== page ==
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Tainted Knowledge: Reconciling the Scientific Field’s Problematic Past
January 14 | 6:00 pm - 7:30 pmFree
Many of the people who have made fundamental advances in the sciences have problematic histories that can include racism, sexism, and other colonialist attitudes. How does one reconcile the significant advances made by these individuals with the problematic attitudes that they held or hold?
Join us for this important conversation between scientists as we mark the Chicago Academy of Sciences / Peggy Notebaert Nature Museum’s 164th birthday during our annual Founders Week celebration. We’ll delve into the problematic history of the scientific field and learn from the past, and from each other, in order to move the field forward.
We have gathered an excellent panel of scientists, thinkers, and movers to reflect on their experiences in their scientific fields and share their insights into how we can personally and collectively make change.
Curt Meine is a conservation biologist, environmental historian, and writer based in Sauk County, Wisconsin. He serves as Senior Fellow with the Aldo Leopold Foundation and Center for Humans and Nature; as Research Associate with the International Crane Foundation; and as Adjunct Associate Professor at the University of Wisconsin-Madison. Meine has authored and edited several books, including the biography Aldo Leopold: His Life and Work (1988/2010) and The Driftless Reader (2017). In his home landscape, he is a founding member of the Sauk Prairie Conservation Alliance.
Dr. Sheila Colla is an Assistant Professor in the Faculty of Environmental and Urban Change at York University and holds the York Research Chair in Interdisciplinary Conservation Science. Her research has focused on understanding the ecology and conservation management of at-risk wild pollinators. Her research also incorporates human dimensions of conservation including community science, environmental policy, indigenous food sovereignty and stakeholder engagement.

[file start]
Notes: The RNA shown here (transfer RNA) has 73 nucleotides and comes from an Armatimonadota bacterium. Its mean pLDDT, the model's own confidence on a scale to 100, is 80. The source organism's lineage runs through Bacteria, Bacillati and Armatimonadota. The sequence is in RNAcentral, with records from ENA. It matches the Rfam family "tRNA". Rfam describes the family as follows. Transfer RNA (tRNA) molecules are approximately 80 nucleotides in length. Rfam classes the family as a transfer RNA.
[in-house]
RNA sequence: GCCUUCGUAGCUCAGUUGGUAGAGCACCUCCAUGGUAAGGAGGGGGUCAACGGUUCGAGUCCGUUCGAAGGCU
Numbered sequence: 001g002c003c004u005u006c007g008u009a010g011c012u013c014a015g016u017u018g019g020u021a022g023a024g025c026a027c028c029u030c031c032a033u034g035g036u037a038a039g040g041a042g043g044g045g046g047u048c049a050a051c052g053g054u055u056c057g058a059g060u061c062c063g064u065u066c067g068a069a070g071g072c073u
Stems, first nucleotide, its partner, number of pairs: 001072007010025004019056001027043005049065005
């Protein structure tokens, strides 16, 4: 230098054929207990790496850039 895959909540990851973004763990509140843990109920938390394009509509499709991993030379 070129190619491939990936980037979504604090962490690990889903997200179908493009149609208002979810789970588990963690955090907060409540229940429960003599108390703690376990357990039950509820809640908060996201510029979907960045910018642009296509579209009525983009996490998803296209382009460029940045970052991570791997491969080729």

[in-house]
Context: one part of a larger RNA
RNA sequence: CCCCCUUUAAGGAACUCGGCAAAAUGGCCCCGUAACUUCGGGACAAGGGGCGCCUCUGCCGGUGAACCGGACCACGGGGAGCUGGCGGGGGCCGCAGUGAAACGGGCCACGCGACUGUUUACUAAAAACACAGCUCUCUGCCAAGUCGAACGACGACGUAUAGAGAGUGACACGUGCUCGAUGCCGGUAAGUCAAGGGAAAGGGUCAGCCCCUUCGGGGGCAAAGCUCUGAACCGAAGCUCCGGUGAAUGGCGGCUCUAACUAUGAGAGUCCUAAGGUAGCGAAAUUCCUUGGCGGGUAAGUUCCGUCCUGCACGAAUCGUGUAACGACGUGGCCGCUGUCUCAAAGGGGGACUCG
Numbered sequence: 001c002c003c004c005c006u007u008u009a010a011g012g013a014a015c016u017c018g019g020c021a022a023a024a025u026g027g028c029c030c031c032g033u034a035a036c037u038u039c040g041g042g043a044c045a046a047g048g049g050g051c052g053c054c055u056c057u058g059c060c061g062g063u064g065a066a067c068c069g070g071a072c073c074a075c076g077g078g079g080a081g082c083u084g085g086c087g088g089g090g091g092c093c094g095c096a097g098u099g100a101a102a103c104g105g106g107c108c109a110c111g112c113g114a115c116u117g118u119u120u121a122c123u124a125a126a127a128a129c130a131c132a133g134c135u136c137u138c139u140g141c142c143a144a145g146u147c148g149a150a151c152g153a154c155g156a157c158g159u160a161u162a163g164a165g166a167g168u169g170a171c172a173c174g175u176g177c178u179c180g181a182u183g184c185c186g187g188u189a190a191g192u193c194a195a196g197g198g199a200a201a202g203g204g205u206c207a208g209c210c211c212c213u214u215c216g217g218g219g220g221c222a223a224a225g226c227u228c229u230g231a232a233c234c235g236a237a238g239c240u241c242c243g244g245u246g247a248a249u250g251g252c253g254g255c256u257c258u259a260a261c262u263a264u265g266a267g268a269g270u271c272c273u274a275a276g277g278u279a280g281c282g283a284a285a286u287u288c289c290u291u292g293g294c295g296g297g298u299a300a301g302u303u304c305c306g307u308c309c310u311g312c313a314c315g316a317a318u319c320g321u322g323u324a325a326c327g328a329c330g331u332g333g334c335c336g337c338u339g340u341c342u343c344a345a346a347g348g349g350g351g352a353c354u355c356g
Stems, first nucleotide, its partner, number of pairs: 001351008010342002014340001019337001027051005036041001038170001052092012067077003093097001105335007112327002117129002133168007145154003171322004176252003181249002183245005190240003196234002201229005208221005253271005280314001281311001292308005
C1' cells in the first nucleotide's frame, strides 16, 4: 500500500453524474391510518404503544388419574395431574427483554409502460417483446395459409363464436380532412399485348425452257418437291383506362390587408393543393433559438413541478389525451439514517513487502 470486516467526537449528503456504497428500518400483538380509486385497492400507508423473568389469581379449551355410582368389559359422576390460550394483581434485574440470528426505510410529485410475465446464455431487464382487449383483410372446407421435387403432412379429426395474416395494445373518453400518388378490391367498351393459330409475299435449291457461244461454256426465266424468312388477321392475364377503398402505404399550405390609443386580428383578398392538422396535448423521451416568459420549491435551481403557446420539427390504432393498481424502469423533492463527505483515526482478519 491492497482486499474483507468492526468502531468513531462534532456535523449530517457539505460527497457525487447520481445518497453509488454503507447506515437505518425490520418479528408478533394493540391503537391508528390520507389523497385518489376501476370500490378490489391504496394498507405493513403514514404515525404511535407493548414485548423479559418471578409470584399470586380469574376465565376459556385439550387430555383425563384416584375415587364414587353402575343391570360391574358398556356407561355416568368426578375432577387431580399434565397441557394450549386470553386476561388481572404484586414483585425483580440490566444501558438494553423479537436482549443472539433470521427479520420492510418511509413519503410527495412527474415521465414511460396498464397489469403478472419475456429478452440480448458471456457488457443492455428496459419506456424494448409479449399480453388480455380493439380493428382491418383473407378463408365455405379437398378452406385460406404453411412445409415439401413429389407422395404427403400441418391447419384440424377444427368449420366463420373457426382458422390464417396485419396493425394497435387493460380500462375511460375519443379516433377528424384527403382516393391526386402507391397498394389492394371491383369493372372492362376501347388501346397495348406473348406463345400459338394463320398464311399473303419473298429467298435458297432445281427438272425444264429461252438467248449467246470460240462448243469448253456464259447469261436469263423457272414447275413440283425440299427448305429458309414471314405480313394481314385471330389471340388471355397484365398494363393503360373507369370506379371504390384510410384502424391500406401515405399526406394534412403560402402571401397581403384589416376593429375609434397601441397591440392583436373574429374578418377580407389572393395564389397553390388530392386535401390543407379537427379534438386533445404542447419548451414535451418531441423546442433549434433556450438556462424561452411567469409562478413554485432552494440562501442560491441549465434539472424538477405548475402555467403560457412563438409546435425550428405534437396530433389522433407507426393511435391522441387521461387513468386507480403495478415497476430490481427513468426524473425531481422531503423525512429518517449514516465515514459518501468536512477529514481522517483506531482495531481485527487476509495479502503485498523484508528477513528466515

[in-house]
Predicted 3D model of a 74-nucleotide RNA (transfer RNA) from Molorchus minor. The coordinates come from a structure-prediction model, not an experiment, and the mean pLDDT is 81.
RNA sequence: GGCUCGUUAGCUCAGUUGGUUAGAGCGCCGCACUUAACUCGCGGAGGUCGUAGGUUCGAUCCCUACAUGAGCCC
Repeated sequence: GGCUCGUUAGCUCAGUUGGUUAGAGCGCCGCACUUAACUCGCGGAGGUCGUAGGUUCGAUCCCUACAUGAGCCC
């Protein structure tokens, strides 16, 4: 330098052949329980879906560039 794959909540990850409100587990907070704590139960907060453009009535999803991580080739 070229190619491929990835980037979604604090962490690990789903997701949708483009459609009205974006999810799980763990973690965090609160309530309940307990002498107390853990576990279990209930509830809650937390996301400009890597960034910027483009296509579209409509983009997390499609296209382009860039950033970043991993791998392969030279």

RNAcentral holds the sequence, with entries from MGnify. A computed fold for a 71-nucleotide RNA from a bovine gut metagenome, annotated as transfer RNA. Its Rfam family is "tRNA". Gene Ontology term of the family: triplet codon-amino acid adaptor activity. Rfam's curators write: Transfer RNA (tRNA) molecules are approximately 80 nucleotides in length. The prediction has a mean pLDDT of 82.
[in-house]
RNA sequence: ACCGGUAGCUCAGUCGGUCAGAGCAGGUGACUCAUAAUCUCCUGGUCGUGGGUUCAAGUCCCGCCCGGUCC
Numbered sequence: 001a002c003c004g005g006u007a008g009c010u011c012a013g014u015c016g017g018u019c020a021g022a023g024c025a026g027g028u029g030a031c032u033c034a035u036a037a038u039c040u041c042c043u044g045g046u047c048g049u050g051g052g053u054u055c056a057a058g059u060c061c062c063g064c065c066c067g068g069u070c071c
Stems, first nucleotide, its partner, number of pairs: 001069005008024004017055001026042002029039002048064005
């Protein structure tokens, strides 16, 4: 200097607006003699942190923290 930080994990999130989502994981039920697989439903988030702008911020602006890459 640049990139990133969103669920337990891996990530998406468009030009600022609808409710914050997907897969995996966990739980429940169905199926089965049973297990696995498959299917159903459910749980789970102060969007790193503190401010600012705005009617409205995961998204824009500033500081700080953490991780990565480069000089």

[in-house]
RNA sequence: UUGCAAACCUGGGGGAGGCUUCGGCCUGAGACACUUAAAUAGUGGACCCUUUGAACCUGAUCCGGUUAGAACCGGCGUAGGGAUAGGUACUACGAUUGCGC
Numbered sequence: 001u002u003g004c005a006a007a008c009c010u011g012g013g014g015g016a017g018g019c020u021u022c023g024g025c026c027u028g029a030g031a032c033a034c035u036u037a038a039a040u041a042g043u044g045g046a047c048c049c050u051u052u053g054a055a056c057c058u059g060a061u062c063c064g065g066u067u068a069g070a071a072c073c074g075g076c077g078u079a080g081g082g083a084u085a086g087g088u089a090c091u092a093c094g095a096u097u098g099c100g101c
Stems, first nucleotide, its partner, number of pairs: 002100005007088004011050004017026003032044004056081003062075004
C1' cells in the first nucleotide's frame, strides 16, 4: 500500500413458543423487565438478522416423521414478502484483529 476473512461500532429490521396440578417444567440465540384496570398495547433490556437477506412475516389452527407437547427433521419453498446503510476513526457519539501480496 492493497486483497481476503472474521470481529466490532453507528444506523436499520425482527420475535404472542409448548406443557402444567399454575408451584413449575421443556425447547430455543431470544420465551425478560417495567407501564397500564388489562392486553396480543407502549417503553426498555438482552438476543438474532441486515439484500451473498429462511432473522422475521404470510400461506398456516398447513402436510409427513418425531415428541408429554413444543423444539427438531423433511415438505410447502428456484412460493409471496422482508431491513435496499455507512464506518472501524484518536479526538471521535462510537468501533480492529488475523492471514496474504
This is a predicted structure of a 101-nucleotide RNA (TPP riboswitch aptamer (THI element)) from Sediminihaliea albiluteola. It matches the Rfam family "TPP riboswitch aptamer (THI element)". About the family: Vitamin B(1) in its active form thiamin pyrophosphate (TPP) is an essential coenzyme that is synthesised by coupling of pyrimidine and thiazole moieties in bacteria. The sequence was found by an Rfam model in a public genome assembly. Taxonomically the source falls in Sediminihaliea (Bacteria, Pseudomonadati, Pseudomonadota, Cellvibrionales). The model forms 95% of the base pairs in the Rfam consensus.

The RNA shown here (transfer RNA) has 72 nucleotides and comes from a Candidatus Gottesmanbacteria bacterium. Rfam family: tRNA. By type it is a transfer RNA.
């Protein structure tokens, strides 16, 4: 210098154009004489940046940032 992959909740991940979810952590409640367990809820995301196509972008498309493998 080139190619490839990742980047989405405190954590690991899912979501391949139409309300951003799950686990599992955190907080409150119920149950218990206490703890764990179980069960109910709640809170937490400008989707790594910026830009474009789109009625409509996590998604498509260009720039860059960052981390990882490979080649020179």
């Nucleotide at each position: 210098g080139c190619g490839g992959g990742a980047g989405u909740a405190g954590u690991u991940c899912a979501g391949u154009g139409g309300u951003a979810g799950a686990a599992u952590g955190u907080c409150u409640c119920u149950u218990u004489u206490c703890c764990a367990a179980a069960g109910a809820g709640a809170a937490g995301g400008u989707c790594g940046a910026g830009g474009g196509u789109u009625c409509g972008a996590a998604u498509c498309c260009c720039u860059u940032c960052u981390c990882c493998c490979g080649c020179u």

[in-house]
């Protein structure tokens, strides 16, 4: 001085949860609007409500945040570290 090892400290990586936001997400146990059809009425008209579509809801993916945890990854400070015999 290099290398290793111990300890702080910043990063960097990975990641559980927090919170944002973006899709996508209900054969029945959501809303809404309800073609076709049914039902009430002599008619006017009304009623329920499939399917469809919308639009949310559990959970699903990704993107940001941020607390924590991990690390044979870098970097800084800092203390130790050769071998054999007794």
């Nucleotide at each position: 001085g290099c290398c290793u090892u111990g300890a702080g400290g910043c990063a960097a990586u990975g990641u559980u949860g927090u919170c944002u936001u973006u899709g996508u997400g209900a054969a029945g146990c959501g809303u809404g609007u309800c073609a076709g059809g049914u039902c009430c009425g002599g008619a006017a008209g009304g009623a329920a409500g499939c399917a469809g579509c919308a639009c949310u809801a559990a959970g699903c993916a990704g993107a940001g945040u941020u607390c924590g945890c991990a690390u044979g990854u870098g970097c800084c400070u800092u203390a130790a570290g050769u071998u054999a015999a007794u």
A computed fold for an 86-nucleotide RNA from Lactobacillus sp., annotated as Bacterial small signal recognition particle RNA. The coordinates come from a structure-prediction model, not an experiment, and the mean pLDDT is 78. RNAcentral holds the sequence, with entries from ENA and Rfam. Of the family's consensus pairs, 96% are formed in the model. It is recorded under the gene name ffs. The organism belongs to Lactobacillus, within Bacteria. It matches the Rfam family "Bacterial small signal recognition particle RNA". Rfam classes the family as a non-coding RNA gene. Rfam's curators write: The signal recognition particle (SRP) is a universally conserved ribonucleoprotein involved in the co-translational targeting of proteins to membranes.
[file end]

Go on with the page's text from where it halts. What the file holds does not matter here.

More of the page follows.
Luis Alberto Herrera Gil graduated from the Facultad de Ciencias, Universidad Nacional Autónoma de México (UNAM), Carrera de Biología. He has over 40 years experience in academic and academic-administrative university work at Universidad Autónoma de Baja California Sur (UABCS). He is a teacher, researcher, and science advocate in the fields of Natural Sciences: Cosmology, Astronomy, Geology, Biology, Paleontology and Paleobiology.
Adam Kessel (Lakota/Italian/German) serves as a Program Coordinator with the Forest Preserves of Cook County. His team hosts educational and recreational events for the communities of southern Cook County. He was a member of the committee that wrote the Land Acknowledgement statement for the Forest Preserves of Cook County. He gained his passion for environmental education through his many years of teaching and learning in the Native American community of Chicago. As a community member, he has helped to develop culturally based science curricula to teach in community. Adam is also an author of books that create opportunities to find the magic of nature in places that one might overlook. Adam received his Master of Arts in Teaching from National-Louis University of Chicago. He holds a teaching certificate with the State of Illinois, an arborist certificate through the International Society of Arboriculture, and an Interpretive Guide certificate through National Association for Interpretation.
Taylor Rae Tate is an Herbalist and Herbal Educator who aims to create greater access to and knowledge of herbal medicine, especially in Black and Brown communities. She earned a Bachelors of Arts degree from Northwestern University in Environmental Science. During the course of her studies, she spent a considerable amount of time aiding research efforts in the areas of botany, conservation biology, and pollination biology. She went on to complete a two year clinical herbal apprenticeship from an AHG certified herbalist, a 4 month clinical herbal intensive, and is now apprenticing in a free clinic under an expert herbalist, botanist, and medic. Throughout her adult life, Taylor has also been passionate about education. She has more than six years of experience as an informal educator and mentor, working especially in the natural sciences and herbal medicine. One of these roles included Assistant Director of the Peggy Notebaert Nature Museum’s environmental education summer camp in 2017.